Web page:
Global Witness restates warnings over logging of Liberia ’s forests
August 12, 2009
On 15 July 2009, Global Witness issued a press release that set out our concerns about the FMC allocation process. In response to this press release, three of the companies named Alpha Logging, Atlantic Resources and Southeast Resources issued two press statements and a letter via a media consultant. Today, in a document to be published in Liberian newspapers, Global Witness clarified its position and responded to allegations made by the three companies.
Global Witness Director, Patrick Alley said: “The Liberian government and its international partners have spent five years and millions of dollars reforming the country’s forest management system. These efforts are now being undermined because of inadequate vetting of companies bidding for new forest management contracts. Samling, with its long record of illegal logging and conflicts with local communities, appears to be trying to get control of Liberia ’s forests through stealth.”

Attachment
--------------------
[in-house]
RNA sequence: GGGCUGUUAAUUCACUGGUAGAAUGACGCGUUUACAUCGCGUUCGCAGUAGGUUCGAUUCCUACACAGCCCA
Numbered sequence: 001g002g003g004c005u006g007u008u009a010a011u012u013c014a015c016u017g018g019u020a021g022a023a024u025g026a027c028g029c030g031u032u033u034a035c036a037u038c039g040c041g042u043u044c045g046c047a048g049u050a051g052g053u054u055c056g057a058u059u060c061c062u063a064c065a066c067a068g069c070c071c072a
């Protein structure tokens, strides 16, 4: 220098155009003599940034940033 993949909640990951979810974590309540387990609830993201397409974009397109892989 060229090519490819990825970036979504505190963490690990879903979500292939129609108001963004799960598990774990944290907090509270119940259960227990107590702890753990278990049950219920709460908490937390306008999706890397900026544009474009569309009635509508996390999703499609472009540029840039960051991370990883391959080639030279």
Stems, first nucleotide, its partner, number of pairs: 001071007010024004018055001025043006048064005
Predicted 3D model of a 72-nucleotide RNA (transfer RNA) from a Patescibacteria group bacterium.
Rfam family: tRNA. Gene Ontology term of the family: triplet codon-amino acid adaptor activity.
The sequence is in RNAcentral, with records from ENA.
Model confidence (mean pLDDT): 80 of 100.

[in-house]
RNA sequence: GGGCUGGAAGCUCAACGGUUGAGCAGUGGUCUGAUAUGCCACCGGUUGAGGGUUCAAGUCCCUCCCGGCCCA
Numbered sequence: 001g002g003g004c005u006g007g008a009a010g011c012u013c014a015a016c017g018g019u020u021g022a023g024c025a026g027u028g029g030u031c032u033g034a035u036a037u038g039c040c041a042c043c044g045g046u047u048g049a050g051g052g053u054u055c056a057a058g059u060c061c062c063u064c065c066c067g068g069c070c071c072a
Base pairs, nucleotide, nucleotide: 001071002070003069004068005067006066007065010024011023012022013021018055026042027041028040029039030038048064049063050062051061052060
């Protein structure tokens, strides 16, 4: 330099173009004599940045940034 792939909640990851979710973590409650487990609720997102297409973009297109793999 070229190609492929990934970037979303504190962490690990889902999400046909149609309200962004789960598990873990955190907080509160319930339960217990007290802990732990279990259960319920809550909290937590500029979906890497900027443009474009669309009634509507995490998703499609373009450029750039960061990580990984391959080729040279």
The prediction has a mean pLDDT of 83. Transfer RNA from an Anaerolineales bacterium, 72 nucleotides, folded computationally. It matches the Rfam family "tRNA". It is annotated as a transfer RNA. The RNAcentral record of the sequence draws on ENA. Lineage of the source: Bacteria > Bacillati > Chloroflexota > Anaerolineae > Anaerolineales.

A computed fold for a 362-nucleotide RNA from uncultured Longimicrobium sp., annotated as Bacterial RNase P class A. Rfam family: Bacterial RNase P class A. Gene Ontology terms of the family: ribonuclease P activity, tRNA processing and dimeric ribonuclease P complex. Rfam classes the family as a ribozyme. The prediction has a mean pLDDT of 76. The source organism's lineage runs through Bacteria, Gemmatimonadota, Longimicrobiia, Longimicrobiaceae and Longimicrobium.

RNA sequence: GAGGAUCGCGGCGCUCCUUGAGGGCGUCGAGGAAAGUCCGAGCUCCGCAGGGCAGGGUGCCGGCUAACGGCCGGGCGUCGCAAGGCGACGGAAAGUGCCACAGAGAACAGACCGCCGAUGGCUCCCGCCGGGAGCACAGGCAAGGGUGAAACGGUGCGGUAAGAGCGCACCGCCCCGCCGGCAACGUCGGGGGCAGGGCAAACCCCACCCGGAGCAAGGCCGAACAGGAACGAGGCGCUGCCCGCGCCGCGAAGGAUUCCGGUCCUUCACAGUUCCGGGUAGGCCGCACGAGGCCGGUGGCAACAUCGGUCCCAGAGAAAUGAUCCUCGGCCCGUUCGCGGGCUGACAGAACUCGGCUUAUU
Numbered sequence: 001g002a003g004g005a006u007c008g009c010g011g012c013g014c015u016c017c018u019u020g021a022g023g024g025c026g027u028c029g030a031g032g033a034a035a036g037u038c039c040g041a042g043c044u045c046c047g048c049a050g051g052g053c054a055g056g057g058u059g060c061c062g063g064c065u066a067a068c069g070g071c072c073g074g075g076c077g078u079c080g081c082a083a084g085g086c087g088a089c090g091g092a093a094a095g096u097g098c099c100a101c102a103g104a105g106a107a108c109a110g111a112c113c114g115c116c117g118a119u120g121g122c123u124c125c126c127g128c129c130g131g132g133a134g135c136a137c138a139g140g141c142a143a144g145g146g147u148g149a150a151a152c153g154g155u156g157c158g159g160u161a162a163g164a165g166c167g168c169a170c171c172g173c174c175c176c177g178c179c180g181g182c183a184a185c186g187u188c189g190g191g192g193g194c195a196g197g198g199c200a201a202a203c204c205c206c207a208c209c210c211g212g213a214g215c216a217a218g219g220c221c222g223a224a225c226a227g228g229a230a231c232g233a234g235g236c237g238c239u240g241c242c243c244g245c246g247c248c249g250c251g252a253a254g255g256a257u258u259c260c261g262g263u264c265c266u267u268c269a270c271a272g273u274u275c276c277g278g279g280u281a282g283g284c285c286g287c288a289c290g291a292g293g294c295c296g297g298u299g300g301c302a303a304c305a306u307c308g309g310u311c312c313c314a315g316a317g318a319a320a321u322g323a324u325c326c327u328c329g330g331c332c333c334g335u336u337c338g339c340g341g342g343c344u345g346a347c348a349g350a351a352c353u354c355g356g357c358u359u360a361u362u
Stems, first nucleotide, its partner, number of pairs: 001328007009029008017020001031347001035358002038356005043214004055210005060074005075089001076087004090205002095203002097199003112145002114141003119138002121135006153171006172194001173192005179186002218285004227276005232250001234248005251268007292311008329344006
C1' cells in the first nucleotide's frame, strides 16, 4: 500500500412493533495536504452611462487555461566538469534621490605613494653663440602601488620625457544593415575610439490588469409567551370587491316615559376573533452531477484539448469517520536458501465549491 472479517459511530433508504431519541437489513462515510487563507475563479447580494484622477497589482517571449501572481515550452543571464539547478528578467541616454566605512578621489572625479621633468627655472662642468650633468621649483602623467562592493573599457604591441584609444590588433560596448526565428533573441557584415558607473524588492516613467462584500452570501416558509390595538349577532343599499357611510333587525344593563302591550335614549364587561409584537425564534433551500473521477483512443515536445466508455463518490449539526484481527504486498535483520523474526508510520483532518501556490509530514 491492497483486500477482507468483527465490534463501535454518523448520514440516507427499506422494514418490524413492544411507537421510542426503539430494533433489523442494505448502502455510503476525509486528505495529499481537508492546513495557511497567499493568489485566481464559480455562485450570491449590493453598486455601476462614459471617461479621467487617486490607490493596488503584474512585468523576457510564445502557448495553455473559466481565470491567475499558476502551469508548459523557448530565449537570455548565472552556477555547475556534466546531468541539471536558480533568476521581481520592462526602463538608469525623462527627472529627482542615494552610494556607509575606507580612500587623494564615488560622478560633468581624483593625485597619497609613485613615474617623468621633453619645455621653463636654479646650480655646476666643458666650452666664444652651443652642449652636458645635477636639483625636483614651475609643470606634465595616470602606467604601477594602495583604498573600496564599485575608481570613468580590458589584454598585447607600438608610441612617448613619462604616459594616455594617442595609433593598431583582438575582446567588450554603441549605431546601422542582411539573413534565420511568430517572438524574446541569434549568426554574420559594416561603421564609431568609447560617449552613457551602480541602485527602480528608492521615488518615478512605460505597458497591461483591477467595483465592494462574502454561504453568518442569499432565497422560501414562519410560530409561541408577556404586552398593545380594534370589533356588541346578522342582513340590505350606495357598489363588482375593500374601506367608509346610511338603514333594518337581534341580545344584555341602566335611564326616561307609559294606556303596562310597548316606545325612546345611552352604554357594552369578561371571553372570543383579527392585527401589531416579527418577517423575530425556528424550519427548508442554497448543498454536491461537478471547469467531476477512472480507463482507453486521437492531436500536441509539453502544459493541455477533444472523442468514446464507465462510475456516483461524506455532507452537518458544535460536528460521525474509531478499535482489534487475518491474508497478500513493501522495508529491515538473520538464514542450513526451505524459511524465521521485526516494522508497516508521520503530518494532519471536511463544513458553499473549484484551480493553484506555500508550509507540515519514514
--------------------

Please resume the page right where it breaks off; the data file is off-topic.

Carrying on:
Alpha, Atlantic and Southeast claim that they are independent companies. However, Global Witness investigations have uncovered a series of interconnected relationships with Samling Global. Samling is a highly predatory group of companies which has made huge profits at the expense of poor people in Cambodia , Guyana , Malaysia and Papua New Guinea .
Alley: “There is evidence that all three of these companies have breached Liberia ’s laws on procurement. Global Witness is calling on the government to annul the contract already awarded, disqualify the current bids of the two remaining companies, and debar all three from bidding for forest management contracts. It should also hold off allocating any concessions until thorough background checks on all companies have been carried out.”
“If Alpha, Atlantic and Southeast all win forest management contracts, this will give Samling-associated companies control of 750,000 ha of Liberia’s forest for 25 years 58% of all the forest allocated for logging so far, and approximately 7.8% of the country’s entire surface area. Allowing these firms to take control of a huge swathe of Liberia ’s forests could be disastrous for the country’s efforts to reduce poverty and manage its forests sustainably.”